According to Philip Richter, senior vice president and manager for public finance with UMB Bank in Kansas City, UMB will serve as corporate bond trustee. The bonds will be held for the YMCA and sold as funds are needed. The revenue bonds are supported by a note and a mortgage.
"The IDA has no liability, or the city," Richter said. "This is purely a revenue bond of the YMCA."
David Martin, a bond counsel with Gilmore and Bell, which prepared papers for the sale, explained the bonds are payable by the IDA from funds owed by the YMCA. Money from the YMCA's capital campaign would be placed in a special fund to pay for the bonds.
"None of that places a payment obligation on the IDA. It's a pass-through to the trustee," Martin said.
As a 501(c)3 not-for-profit corporation, the YMCA is able to take advantage of the authority granted by the Missouri General Assembly to IDAs to issue tax-free bonds for recreational facilities. The first draw on the bonds would be $50,001, an amount determined for tax purposes.
Martin said he hoped to have the final paperwork for the bond transaction completed by July 22. Brad Toft, YMCA chief executive officer, said he would sign the construction contract as quickly as possible after that to begin work in earnest on the site at the west end of Monett's South Park.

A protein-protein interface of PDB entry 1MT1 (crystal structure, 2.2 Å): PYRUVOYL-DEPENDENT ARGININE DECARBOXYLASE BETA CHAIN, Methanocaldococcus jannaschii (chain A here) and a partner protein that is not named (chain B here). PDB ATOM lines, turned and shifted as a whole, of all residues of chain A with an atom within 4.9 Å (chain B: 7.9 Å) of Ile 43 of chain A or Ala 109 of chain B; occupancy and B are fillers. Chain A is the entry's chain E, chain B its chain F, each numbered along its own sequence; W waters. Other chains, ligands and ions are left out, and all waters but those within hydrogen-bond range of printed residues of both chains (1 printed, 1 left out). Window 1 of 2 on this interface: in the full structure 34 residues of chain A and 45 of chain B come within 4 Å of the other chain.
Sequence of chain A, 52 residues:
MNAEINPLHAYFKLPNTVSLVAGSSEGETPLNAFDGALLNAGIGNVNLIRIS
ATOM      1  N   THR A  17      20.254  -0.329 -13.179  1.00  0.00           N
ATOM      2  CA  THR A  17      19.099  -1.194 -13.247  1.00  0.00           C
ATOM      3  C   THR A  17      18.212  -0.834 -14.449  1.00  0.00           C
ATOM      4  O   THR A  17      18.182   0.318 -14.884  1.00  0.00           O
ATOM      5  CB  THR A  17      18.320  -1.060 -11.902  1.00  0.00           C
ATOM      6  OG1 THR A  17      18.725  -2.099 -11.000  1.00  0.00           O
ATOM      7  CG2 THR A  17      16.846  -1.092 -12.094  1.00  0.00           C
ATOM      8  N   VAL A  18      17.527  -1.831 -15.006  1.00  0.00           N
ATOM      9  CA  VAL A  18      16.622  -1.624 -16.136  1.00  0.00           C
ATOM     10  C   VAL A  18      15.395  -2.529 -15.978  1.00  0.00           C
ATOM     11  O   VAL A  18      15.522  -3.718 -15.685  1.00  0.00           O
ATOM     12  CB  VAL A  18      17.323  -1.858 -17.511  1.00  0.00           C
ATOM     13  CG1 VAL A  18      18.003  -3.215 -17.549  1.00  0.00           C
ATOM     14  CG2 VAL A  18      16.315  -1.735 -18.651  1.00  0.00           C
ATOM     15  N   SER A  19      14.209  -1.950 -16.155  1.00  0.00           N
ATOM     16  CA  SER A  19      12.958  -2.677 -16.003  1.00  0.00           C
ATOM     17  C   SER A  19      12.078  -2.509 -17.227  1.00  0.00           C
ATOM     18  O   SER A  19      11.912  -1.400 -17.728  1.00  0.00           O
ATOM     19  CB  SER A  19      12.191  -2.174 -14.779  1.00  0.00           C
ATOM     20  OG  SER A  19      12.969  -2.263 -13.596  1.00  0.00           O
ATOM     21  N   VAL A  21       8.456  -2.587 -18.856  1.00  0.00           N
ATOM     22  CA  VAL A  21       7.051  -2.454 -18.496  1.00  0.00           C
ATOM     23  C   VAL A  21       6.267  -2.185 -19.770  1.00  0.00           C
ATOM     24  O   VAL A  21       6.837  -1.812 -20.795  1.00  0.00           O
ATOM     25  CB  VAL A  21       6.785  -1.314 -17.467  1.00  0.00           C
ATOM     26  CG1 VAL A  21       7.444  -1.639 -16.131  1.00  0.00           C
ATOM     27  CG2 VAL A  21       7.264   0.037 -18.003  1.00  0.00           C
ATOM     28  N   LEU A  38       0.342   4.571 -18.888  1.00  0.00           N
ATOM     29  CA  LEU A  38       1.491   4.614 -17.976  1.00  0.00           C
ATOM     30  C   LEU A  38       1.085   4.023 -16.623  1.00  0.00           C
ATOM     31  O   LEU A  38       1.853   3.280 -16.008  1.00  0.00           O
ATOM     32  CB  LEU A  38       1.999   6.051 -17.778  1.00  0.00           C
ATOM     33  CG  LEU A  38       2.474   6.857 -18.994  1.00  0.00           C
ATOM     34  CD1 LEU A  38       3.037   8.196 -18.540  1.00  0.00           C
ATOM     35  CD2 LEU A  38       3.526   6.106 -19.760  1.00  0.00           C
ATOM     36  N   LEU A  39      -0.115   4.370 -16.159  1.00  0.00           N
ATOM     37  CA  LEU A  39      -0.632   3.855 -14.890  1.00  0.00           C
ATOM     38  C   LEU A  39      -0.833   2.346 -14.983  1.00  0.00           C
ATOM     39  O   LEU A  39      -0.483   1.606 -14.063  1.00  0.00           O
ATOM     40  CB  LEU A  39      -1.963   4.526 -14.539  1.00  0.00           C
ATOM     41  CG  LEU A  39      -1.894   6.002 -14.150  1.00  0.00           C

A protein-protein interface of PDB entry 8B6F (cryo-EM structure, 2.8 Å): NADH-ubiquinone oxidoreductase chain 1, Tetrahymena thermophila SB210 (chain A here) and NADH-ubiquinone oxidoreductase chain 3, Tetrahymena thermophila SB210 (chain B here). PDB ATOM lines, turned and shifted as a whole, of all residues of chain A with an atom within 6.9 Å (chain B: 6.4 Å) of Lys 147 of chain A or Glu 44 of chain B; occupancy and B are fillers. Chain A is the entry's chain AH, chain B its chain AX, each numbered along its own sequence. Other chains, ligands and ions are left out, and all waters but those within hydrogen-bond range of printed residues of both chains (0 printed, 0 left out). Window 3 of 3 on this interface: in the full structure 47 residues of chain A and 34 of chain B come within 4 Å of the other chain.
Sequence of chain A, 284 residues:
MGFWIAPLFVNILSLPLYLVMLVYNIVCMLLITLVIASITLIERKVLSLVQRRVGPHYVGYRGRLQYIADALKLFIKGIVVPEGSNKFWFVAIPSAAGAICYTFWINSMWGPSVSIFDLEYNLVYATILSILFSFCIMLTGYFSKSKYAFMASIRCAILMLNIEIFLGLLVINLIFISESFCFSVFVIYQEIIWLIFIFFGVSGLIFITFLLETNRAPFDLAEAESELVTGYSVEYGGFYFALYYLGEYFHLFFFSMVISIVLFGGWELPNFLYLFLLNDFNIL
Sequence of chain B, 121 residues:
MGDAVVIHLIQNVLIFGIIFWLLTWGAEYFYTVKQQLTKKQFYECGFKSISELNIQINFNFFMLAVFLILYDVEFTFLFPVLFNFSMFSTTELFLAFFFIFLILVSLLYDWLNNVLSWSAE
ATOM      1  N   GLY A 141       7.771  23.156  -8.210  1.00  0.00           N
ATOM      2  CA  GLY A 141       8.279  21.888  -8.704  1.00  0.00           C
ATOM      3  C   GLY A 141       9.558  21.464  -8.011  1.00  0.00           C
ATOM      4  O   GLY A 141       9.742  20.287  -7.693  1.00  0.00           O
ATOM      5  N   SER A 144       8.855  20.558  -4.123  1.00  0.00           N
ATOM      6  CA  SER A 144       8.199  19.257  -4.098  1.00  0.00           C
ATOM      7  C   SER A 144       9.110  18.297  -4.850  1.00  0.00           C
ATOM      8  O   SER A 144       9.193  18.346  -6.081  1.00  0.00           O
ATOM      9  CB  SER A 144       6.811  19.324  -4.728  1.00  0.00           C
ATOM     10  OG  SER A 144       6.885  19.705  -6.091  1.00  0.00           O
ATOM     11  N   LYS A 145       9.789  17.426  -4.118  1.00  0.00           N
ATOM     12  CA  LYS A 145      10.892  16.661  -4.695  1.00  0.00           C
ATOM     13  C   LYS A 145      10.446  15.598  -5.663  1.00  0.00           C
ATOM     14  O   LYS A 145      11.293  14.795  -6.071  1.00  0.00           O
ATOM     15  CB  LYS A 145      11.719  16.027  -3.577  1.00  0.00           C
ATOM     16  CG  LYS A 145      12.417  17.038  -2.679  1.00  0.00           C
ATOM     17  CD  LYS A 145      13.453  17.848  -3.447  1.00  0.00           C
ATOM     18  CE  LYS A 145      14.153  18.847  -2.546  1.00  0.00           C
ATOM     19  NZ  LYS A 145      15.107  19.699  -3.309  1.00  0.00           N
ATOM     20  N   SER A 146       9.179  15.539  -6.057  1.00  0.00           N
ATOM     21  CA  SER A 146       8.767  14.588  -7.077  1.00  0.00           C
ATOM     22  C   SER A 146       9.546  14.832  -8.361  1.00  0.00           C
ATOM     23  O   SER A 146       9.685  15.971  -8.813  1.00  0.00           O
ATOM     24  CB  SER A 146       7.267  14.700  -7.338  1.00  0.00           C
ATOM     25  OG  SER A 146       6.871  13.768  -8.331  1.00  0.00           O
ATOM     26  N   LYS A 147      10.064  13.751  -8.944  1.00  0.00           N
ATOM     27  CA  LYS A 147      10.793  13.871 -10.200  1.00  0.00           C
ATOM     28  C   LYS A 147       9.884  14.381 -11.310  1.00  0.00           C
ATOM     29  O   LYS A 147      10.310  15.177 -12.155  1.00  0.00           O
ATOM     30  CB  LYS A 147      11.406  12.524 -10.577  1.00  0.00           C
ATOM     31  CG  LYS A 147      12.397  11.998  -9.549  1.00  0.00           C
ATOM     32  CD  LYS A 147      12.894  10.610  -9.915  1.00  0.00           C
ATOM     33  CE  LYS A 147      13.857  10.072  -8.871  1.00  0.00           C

IDA board member Brian Hunter asked how much money would be saved by using tax-free bonds. Richter said the exact savings would depend on how quickly the debt was repaid. The difference would be about 2 percent, or between $45,000 and $60,000.
"Once it's fully funded, it will be twice that," Richter said.
Michael Garrett, chairman of the Monett Area YMCA's capital campaign, said more than $10 million has been raised for the project. Funds will be paid to the YMCA over the next three to five years.
"The interest savings is significant to fund the kind of facility the community desires," Garrett said.
"On behalf of the Y, we appreciate the cooperation of the IDA, and that a hometown band was the successful bidder," Garrett continued. "It's a good arrangement for all concerned."
A poll of the IDA board members revealed no public comment had been provided on the proposed bond issue. Board members then unanimously approved issuing the bonds. Mark Nelson, chairman of the IDA who presided at the meeting, signed the necessary documents to approve the bonds.